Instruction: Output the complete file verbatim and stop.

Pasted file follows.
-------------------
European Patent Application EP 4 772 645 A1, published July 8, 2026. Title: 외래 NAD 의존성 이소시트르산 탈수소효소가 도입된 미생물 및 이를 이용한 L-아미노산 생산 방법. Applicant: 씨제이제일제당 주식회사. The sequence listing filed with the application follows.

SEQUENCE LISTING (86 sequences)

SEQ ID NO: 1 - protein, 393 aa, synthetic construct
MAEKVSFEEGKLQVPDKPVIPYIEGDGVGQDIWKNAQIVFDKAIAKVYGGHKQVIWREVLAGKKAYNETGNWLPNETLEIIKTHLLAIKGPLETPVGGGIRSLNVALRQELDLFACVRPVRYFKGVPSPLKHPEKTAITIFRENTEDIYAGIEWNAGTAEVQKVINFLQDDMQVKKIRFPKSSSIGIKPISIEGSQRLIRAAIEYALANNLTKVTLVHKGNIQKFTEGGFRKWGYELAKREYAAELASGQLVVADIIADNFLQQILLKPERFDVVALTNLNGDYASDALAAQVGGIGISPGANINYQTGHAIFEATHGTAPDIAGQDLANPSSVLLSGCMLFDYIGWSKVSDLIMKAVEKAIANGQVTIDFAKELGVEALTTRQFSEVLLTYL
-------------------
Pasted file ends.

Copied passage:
European Patent Application EP 4 772 645 A1, published July 8, 2026. Title: 외래 NAD 의존성 이소시트르산 탈수소효소가 도입된 미생물 및 이를 이용한 L-아미노산 생산 방법. Applicant: 씨제이제일제당 주식회사. The sequence listing filed with the application follows.

SEQUENCE LISTING (86 sequences)

SEQ ID NO: 1 - protein, 393 aa, synthetic construct
MAEKVSFEEGKLQVPDKPVIPYIEGDGVGQDIWKNAQIVFDKAIAKVYGGHKQVIWREVLAGKKAYNETGNWLPNETLEIIKTHLLAIKGPLETPVGGGIRSLNVALRQELDLFACVRPVRYFKGVPSPLKHPEKTAITIFRENTEDIYAGIEWNAGTAEVQKVINFLQDDMQVKKIRFPKSSSIGIKPISIEGSQRLIRAAIEYALANNLTKVTLVHKGNIQKFTEGGFRKWGYELAKREYAAELASGQLVVADIIADNFLQQILLKPERFDVVALTNLNGDYASDALAAQVGGIGISPGANINYQTGHAIFEATHGTAPDIAGQDLANPSSVLLSGCMLFDYIGWSKVSDLIMKAVEKAIANGQVTIDFAKELGVEALTTRQFSEVLLTYL